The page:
Nevertheless, I found Quadriga as mesmerising as it was bewildering; it really should be recorded, soon. For this we must thank the “Fabulous Faust”. This is powerful music, powerfully projected by players fully on top of the score’s often outrageous demands, even when they were required to supplement the already teeming notes with vocalisations (I wonder, will that passage sound as eerie with an all-male quartet?). Their exemplary advocacy, pressing technical prowess firmly into the service of communication, ensured that – whether or not comprehended – the musical logic was always at least palpable.

 The climax of the recital was Schubert’s String Quartet No. 14 “Death and the Maiden”. I can remember when even Schubert’s greatest music was considered “nice”, i.e. incapable of causing offence, even to the most genteel of polite society. I shall never forget an edition of Face the Music (BBC TV, late 1970s), in which the guest was a curly-haired young whippersnapper by the name of Simon Rattle. To Joseph Cooper’s question regarding what had fired his love of music, Simon innocently suggested works like The Rite of Spring and The Miraculous Mandarin. Along with the panel members, who gasped audibly, Mr. Cooper was plainly shocked to the core of his being, murmuring (as I recall), “Oh, nooo! When we were young, we were brought up on Mozart – and Schubert!”

 It seems to me that this attitude resulted partly from the impressions engendered by his “salon-oriented” piano pieces which, while they were hardly typical of Schubert at his best, had long been a common component of music teaching, but mostly from traditional performance practice, which had for many years increasingly favoured – and lovingly upholstered – Schubert’s charmingly lyrical side. Latterly, in common with numerous others, the Faust Quartet has been busy scraping off the accumulated plush to expose the real Schubert – every bit as raw-knuckled, virile and impassioned as any Beethoven.

 The Faust Quartet, though, expose “the real Schubert” uncommonly well. It wasn’t until the Quartet No. 14 had got going that I realised something significant: their unanimity of articulation  isn’t, as is generally the case, limited to attack (getting the starts of the notes together), but seems to be extended to release. Of course, I can’t be absolutely sure that’s the cause, but it would explain the perceived effect, which is of some vital, extra bit of “focus”, clarifying the detail, especially (but by no means exclusively) in rapid successions of notes.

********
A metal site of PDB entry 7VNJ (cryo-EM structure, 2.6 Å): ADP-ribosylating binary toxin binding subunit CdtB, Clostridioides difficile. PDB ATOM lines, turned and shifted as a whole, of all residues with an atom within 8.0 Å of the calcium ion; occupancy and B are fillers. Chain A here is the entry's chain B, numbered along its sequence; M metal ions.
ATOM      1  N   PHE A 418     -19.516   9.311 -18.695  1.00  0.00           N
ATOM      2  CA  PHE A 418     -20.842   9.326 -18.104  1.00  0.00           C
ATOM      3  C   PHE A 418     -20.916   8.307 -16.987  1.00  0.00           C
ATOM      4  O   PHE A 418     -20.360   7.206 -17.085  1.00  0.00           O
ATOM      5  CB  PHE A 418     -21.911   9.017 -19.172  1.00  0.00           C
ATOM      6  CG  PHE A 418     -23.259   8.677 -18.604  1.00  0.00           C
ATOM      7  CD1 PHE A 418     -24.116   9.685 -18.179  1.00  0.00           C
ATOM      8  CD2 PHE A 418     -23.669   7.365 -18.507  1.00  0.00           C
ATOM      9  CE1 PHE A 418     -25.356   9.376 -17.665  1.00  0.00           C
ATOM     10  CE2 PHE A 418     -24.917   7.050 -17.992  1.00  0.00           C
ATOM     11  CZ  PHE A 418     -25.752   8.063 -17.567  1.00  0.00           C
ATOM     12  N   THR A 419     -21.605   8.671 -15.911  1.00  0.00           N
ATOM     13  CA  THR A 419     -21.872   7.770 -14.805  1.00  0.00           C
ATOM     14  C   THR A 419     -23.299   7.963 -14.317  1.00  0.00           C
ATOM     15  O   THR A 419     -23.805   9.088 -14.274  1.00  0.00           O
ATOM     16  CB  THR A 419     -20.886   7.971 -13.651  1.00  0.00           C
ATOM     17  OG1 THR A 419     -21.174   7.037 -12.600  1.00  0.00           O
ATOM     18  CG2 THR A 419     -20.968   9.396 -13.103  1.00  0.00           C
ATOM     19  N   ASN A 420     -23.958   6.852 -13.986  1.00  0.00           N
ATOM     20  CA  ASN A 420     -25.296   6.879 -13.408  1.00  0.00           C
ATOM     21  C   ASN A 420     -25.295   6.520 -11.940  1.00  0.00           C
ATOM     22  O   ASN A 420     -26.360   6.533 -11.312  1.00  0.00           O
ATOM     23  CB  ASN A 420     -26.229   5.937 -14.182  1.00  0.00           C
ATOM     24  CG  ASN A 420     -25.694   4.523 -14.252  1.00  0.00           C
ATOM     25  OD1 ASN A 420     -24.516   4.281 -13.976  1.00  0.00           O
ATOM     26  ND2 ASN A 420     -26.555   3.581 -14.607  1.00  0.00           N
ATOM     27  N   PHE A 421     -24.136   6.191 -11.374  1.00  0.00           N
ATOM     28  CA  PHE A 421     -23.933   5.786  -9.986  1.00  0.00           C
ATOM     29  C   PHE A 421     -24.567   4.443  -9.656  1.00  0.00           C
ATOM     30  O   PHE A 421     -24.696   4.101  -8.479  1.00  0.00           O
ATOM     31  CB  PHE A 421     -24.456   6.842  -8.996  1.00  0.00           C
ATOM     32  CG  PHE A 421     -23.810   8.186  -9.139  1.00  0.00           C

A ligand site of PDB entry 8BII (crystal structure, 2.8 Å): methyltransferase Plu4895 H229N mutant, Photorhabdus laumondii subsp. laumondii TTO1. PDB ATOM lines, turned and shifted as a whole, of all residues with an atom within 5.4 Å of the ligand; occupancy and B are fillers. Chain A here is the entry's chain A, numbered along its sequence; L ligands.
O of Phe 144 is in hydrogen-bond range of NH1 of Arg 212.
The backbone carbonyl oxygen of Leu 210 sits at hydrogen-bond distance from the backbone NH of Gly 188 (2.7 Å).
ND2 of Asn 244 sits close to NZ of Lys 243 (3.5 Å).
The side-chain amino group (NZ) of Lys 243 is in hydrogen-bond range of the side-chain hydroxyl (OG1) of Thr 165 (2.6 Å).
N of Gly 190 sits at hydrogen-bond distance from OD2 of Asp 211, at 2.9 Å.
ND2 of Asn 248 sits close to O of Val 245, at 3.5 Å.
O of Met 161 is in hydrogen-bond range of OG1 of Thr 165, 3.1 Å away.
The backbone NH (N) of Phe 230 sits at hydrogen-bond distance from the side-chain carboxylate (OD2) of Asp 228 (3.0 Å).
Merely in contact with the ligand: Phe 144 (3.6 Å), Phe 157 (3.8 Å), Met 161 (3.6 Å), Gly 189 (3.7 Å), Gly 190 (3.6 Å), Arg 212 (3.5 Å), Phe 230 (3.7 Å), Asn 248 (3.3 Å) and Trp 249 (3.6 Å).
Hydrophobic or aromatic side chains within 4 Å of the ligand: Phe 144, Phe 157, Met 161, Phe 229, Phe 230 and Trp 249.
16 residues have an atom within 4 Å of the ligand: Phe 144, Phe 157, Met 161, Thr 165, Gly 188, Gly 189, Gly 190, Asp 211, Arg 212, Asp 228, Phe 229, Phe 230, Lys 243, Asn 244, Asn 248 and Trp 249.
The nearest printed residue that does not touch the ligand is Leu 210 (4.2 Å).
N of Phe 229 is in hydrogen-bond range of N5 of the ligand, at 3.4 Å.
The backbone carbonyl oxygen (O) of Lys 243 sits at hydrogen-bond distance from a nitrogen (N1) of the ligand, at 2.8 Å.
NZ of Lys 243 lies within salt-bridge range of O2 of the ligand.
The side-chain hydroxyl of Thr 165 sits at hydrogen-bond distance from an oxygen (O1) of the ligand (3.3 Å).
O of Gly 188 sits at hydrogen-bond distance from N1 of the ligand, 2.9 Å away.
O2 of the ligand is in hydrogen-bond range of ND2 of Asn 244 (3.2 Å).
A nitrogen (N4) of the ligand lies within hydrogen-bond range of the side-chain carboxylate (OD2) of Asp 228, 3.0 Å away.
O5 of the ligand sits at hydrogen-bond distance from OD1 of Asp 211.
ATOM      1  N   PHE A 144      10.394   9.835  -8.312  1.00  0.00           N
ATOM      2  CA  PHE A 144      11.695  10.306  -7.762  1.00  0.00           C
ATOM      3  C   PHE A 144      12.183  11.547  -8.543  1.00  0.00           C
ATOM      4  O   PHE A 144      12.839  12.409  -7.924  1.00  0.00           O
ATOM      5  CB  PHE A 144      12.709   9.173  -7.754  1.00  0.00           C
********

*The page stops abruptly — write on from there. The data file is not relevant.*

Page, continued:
It would also explain why music I’ve known and loved for decades should suddenly raise my eyebrows, sounding so much more “alive”, yet not a whit less “deep”. Thrillingly realised, the inherent dramatic drive of the fast music fairly bristled with hackle-lifting energy, subito fortes in particular as startling as whip-cracks. Yet, if anything, even more impressive were the quieter moments. In the first movement’s second subject they found a momentary pre-echo of the dancing Dvořák, whilst the Faust Quartet’s way with the Andante’s opening statement was breathtaking. Quite literally so, since they reduced the lonely lyric to a blood-curdlingly emaciated whisper, which contrasting shockingly with both the tumult of the preceding movement and the subsequent, heartrendingly expansive variation.

 In the finale, the Faust’s uncanny unanimity, allied to a sizzling tempo, brought the work to a timely white-heat. It was a “sizzling” tempo indeed, but there was nothing reckless about it – they had reserved elbow-room to accelerate into the coda, tinging the white with blue.

 Whether accidentally or deliberately, their choice of encore – a Dvořák “love song”! – proved to be eminently apposite.

 Some readers may wonder whether I’m exaggerating. Was it really such a revelation? Well, even though I am getting a bit long in the tooth, for me it really was – and, calling as witness the  extent of the applause, which was quite exceptional for a WMS recital, a fair few others seemed to have shared my impression.

Paul Serotsky